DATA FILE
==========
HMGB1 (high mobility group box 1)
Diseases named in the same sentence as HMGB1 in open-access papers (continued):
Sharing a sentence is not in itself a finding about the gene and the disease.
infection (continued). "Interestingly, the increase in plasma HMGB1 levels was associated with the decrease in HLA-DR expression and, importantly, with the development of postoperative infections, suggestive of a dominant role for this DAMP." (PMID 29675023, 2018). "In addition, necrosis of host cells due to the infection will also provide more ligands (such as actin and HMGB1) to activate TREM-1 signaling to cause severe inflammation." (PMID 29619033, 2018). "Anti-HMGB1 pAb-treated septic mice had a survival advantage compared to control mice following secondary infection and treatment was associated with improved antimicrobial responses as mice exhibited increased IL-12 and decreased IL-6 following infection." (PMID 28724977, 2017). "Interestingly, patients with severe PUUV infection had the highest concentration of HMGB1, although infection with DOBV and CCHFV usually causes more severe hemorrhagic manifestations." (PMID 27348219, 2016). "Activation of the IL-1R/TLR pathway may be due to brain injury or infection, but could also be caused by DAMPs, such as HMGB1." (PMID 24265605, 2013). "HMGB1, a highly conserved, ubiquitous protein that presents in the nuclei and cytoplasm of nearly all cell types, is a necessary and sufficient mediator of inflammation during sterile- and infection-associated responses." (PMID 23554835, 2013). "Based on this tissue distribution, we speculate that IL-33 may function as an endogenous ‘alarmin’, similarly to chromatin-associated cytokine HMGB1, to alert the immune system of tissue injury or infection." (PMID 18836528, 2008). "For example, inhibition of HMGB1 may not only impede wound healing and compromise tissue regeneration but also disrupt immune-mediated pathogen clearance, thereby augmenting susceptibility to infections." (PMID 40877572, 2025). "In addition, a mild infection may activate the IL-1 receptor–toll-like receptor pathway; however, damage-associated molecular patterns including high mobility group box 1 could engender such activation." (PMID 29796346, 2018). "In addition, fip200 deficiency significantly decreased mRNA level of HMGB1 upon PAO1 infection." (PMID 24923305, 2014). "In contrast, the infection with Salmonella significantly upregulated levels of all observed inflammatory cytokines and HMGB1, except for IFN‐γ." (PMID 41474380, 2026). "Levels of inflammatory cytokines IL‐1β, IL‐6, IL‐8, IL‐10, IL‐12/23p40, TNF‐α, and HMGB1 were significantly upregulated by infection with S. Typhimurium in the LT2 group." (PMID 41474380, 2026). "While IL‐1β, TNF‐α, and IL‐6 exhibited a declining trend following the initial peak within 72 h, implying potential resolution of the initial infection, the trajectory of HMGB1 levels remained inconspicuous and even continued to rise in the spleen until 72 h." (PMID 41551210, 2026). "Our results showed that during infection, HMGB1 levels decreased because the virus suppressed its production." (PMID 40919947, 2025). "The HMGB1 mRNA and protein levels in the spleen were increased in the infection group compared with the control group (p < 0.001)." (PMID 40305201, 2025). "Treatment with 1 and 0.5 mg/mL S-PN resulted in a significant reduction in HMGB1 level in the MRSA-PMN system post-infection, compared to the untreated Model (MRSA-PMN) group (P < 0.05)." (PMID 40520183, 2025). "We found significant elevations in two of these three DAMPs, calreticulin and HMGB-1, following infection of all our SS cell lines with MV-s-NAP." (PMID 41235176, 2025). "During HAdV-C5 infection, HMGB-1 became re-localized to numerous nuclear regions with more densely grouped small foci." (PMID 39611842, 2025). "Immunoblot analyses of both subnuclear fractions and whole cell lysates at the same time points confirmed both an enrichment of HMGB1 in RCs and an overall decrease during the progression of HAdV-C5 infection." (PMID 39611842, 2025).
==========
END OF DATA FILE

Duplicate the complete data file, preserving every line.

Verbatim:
HMGB1 (high mobility group box 1)
Diseases named in the same sentence as HMGB1 in open-access papers (continued):
Sharing a sentence is not in itself a finding about the gene and the disease.
infection (continued). "Interestingly, the increase in plasma HMGB1 levels was associated with the decrease in HLA-DR expression and, importantly, with the development of postoperative infections, suggestive of a dominant role for this DAMP." (PMID 29675023, 2018). "In addition, necrosis of host cells due to the infection will also provide more ligands (such as actin and HMGB1) to activate TREM-1 signaling to cause severe inflammation." (PMID 29619033, 2018). "Anti-HMGB1 pAb-treated septic mice had a survival advantage compared to control mice following secondary infection and treatment was associated with improved antimicrobial responses as mice exhibited increased IL-12 and decreased IL-6 following infection." (PMID 28724977, 2017). "Interestingly, patients with severe PUUV infection had the highest concentration of HMGB1, although infection with DOBV and CCHFV usually causes more severe hemorrhagic manifestations." (PMID 27348219, 2016). "Activation of the IL-1R/TLR pathway may be due to brain injury or infection, but could also be caused by DAMPs, such as HMGB1." (PMID 24265605, 2013). "HMGB1, a highly conserved, ubiquitous protein that presents in the nuclei and cytoplasm of nearly all cell types, is a necessary and sufficient mediator of inflammation during sterile- and infection-associated responses." (PMID 23554835, 2013). "Based on this tissue distribution, we speculate that IL-33 may function as an endogenous ‘alarmin’, similarly to chromatin-associated cytokine HMGB1, to alert the immune system of tissue injury or infection." (PMID 18836528, 2008). "For example, inhibition of HMGB1 may not only impede wound healing and compromise tissue regeneration but also disrupt immune-mediated pathogen clearance, thereby augmenting susceptibility to infections." (PMID 40877572, 2025). "In addition, a mild infection may activate the IL-1 receptor–toll-like receptor pathway; however, damage-associated molecular patterns including high mobility group box 1 could engender such activation." (PMID 29796346, 2018). "In addition, fip200 deficiency significantly decreased mRNA level of HMGB1 upon PAO1 infection." (PMID 24923305, 2014). "In contrast, the infection with Salmonella significantly upregulated levels of all observed inflammatory cytokines and HMGB1, except for IFN‐γ." (PMID 41474380, 2026). "Levels of inflammatory cytokines IL‐1β, IL‐6, IL‐8, IL‐10, IL‐12/23p40, TNF‐α, and HMGB1 were significantly upregulated by infection with S. Typhimurium in the LT2 group." (PMID 41474380, 2026). "While IL‐1β, TNF‐α, and IL‐6 exhibited a declining trend following the initial peak within 72 h, implying potential resolution of the initial infection, the trajectory of HMGB1 levels remained inconspicuous and even continued to rise in the spleen until 72 h." (PMID 41551210, 2026). "Our results showed that during infection, HMGB1 levels decreased because the virus suppressed its production." (PMID 40919947, 2025). "The HMGB1 mRNA and protein levels in the spleen were increased in the infection group compared with the control group (p < 0.001)." (PMID 40305201, 2025). "Treatment with 1 and 0.5 mg/mL S-PN resulted in a significant reduction in HMGB1 level in the MRSA-PMN system post-infection, compared to the untreated Model (MRSA-PMN) group (P < 0.05)." (PMID 40520183, 2025). "We found significant elevations in two of these three DAMPs, calreticulin and HMGB-1, following infection of all our SS cell lines with MV-s-NAP." (PMID 41235176, 2025). "During HAdV-C5 infection, HMGB-1 became re-localized to numerous nuclear regions with more densely grouped small foci." (PMID 39611842, 2025). "Immunoblot analyses of both subnuclear fractions and whole cell lysates at the same time points confirmed both an enrichment of HMGB1 in RCs and an overall decrease during the progression of HAdV-C5 infection." (PMID 39611842, 2025).